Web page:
Specialist Certificate in Design for Health and Wellbeing
What will I study?
What will you learn
You will develop an understanding of how design impacts health and wellbeing throughout the life trajectory, the practical skills to implement these in real-world settings, and the ability to communicate your ideas to a range of specialist audiences.
You will learn:
- Key concepts of design for wellbeing, such as why space matters, spatial research methodologies and how users are impacted by their environments
- Unique skills needed to brief the design of spaces and critically evaluate the spaces we inhabit and which impact our health and wellbeing
- To use a range of visual communication techniques to translate ideas to a range of specialist audiences.
- Key aspects of design process, briefing, design thinking and communication skills
On completion of this course, you will have:
- Enhanced critical decision-making skills using design process and spatial research methodologies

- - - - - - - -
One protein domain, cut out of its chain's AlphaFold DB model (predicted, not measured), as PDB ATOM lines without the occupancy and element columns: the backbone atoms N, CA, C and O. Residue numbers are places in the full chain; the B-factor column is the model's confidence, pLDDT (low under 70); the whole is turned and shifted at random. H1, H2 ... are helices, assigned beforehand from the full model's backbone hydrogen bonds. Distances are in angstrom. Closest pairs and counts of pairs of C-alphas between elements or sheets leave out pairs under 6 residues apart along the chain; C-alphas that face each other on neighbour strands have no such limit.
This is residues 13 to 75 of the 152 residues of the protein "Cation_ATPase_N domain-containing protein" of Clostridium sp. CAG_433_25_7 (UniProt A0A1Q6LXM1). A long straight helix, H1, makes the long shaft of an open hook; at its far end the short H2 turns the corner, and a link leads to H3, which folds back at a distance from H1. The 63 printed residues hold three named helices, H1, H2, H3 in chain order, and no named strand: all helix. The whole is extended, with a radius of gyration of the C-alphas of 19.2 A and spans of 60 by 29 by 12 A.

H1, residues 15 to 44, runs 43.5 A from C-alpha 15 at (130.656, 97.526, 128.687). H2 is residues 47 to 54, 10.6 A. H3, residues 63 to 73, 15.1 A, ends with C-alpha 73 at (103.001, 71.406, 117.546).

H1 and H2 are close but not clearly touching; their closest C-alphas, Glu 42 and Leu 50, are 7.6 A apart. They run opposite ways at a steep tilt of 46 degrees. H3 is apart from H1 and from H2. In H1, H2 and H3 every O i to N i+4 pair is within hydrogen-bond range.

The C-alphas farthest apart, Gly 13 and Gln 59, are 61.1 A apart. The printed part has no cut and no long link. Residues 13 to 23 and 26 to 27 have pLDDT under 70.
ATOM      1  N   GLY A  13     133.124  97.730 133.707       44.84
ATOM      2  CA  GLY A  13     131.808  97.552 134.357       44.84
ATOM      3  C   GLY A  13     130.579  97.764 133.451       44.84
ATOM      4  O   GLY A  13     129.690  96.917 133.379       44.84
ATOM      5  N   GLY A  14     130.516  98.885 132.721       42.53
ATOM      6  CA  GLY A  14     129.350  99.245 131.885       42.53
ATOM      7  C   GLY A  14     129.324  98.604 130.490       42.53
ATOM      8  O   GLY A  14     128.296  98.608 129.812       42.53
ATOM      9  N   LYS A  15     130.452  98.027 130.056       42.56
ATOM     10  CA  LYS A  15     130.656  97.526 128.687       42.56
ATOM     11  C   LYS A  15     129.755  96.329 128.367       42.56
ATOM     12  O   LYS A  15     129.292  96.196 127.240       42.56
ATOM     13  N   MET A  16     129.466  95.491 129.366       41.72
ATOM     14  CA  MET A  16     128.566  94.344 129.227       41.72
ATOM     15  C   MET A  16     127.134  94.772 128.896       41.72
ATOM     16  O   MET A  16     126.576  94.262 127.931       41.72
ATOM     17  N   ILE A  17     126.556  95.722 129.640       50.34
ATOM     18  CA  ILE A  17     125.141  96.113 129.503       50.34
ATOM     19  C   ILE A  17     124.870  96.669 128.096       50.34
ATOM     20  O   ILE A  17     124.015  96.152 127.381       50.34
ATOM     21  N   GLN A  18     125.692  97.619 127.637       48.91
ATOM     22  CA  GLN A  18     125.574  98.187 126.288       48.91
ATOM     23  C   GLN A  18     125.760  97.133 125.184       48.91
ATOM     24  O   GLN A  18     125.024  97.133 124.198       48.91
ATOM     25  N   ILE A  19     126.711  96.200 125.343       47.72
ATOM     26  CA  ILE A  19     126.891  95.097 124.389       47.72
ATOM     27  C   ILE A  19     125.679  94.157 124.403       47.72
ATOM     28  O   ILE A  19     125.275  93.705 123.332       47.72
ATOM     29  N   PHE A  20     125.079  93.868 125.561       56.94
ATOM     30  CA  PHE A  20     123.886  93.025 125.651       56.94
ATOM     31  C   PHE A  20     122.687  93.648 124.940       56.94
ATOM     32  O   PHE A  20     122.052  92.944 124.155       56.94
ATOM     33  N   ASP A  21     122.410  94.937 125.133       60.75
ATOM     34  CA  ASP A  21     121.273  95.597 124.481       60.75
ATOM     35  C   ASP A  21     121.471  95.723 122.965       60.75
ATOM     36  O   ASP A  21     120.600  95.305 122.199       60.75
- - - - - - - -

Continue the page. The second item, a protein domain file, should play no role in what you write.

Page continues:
- The ability to use design practice skills, tools and knowledge to simply interpret data and ideas in a diverse range of formats, for specialist audiences
- Awareness of the impact of spatial considerations (including landscape) for user health and wellbeing in a variety of environments, such as residential, workplaces, educational, health care and others.
- The ability to utilise a range of multi-disciplinary contexts to enhance design, design thinking and design analysis.
The Graduate Certificate course is a total of 25 credit points, comprising two 12.5 credit point subjects.
You must complete one core subject and one elective subject.
- Designing WELL – covers key concepts relevant to human, environmental and organisational aspects linked to health and wellbeing. This unit was developed in consultation with the International WELL Building Institute™.
- Applied Design Thinking – introduces co-design processes to ensure interdisciplinary perspectives are considered.
- UX Design for Health and Wellbeing – focuses on the inclusion of user voice and user needs in design processes.
Students should allow up to 170 hours of time per subject for online content and discussions, webinars, research and assessment tasks.